A retired paratrooper, who fought alongside an East Tennessee native killed in Afghanistan, received the Medal of Honor Monday.
Staff Sgt. Ryan Pitts, 28, became the ninth living recipient to be awarded the nation's highest award for valor in combat for actions in Iraq or Afghanistan.
Six years ago, at least 100 enemies opened fire on Pitts and his fellow soldiers just before dawn in Northeastern Afghanistan on the edge of Wanat Village. Pitts, who was 22 at the time, took grenade shrapnel in both legs and his left arm, but he refused to give up the high ground.
"Against this onslaught, one American held the line, bloody but unbowed," President Obama said Monday of Pitts.
Enemy fighters were so close that other U.S. forces listening to Pitts on the radio could hear their voices in the background.
"He (Pitts) whispered in the radio, "I'm the only one left behind," Obama said.
For more than an hour, Pitts continued to fight, repeatedly tossing hand grenades and manning a machine gun under a hail of enemy fire.
Eventually, four other paratroopers from the combat base below reached him to help defend the outpost. Air support and ground reinforcement arrived and drove back the Taliban.
In all, 2008 battle killed nine U.S. soldiers, including Anderson County native Cpl. Jason D. Hovater, and wounded 27 more service members. Hovater, 24, of Clinton was awarded the Silver Star, the third-highest award for valor, posthumously for his sacrifice in the Battle of Wanat. Staff Sgt. Pitts came to Knoxville in 2011 for Hovater's Silver Star Ceremony held at the East Tennessee Veterans Memorial.
Hovater's mother and sister attended Monday's Medal of Honor ceremony.
Pitts said he accepted the honor on behalf of all the soldiers who fought and died in Wanat that day.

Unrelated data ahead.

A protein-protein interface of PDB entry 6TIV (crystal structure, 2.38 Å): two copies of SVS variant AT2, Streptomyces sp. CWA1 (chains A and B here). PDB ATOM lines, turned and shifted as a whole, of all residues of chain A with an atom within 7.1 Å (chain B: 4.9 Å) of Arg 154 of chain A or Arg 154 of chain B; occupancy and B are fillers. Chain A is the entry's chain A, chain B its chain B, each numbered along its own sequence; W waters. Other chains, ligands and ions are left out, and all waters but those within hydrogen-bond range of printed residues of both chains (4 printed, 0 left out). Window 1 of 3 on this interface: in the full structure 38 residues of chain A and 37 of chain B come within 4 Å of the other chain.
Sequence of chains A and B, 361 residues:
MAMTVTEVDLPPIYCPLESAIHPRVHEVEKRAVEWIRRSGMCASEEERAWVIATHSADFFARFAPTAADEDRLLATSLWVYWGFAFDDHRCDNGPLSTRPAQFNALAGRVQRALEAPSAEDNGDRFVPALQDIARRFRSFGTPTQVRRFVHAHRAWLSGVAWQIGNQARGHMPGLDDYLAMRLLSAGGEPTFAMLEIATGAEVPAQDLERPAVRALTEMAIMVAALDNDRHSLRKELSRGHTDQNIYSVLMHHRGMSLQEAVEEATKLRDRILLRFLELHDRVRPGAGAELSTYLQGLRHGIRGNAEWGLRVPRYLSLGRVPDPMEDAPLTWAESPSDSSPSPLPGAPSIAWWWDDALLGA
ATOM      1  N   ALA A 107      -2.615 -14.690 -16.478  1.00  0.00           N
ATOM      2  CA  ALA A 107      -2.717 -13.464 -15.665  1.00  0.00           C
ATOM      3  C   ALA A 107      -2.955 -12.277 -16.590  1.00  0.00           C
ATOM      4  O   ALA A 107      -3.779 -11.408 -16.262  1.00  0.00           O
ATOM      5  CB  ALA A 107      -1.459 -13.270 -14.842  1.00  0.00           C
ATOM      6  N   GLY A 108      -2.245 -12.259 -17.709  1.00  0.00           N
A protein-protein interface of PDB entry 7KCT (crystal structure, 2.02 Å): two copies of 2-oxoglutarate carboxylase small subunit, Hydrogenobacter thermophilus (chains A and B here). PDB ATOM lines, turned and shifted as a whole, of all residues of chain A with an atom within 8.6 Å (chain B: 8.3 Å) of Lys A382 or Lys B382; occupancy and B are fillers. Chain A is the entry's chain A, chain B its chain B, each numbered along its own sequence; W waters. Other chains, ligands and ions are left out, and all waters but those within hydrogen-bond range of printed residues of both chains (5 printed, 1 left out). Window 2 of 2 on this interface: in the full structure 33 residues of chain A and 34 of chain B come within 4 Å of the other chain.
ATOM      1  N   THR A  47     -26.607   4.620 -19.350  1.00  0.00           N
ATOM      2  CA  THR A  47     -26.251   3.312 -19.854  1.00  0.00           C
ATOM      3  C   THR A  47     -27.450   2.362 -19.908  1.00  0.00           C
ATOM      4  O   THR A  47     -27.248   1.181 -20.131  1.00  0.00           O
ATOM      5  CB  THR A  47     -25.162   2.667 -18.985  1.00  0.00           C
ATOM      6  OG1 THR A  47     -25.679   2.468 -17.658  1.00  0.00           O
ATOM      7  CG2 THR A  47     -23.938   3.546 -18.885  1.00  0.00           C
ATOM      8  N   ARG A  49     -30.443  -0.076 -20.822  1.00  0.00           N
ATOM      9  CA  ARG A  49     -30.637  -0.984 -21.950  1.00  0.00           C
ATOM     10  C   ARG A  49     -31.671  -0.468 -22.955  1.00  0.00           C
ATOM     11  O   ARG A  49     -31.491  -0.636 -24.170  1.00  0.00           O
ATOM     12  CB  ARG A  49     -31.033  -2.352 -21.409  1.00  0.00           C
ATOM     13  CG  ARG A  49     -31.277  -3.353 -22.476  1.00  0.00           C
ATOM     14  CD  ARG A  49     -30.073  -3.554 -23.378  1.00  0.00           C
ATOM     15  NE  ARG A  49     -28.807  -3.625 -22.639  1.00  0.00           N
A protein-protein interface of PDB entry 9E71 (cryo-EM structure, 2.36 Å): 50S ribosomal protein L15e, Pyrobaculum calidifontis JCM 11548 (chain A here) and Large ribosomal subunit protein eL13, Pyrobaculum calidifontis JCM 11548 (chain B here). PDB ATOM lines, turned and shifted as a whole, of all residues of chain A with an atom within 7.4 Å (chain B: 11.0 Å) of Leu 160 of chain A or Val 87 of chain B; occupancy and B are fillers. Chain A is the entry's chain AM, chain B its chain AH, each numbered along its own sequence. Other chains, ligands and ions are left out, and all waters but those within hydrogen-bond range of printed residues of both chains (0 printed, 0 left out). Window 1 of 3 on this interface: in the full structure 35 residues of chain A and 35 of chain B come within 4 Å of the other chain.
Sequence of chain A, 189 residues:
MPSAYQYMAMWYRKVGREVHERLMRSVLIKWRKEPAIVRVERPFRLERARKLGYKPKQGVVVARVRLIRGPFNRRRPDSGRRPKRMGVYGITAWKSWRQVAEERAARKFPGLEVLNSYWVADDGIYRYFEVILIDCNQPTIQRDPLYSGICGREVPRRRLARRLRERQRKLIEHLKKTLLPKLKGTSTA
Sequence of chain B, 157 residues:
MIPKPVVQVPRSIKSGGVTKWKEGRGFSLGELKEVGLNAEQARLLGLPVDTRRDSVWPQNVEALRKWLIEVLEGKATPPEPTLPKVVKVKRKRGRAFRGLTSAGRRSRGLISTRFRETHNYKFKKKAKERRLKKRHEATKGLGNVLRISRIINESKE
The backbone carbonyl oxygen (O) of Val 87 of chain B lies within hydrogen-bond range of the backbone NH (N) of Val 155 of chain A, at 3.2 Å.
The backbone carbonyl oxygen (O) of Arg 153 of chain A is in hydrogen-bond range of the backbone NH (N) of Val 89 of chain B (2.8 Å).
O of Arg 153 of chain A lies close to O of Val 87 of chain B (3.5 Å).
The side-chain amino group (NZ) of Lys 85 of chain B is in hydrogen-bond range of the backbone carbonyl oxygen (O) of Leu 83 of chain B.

"I'm going to receive it, but it's not going to be mine. We did it together. No one guy carried that day," Pitts told The Army Times. "I don't think I did anything more than anyone else, and I think this award represents everything we did as a collective effort that day. And for me, it's also a memorial to the guys who didn't come home. . . I guess I take comfort in thinking about the award as though I'm going to be it's caretaker. It's not mine, but I will hold onto it for the guys and look after it."
On Monday, the president draped the medal around Pitts' neck. It was Pitts's second wedding anniversary.
"Standing there I thought of these incredible men. Those present here today, and especially our brothers who fell," said Pitts. "Valor was everywhere that day, and the real heroes are the nine men who made the ultimate sacrifice so the rest of us can return home. It is there names, not mine, that I want people to know."
During the ceremony, Pitts read each of the fallen soldiers' names. President Obama also talked about the character of each fallen soldier based on what Pitts told him.
When it came to Hovater, the president described him as a young man of deep faith who served God and country, who could always get a laugh by impersonating his commander.
The Battle of Wanat was one of the most controversial moments of the Afghanistan War. A military investigation concluded that the officers who oversaw Pitt's company, battalion and brigade had overextended their force and didn't provide enough support, which left soldiers vulnerable.
An estimated force of 200 to 300 Taliban fighters attacked the compound defended by 48 Americans and a contingent of Afghan soldiers, according to an Army account.
Pitts has retired from the Army and now lives in Nashua, N.H. where he works in business development for a computer software company.
Pitts will be among our nation's bravest military heroes honored in the Medal of Honor Convention, which will be held in Knoxville Sept. 10 -13, 2014.
Contributing: Gregg Zoroya, USA TODAY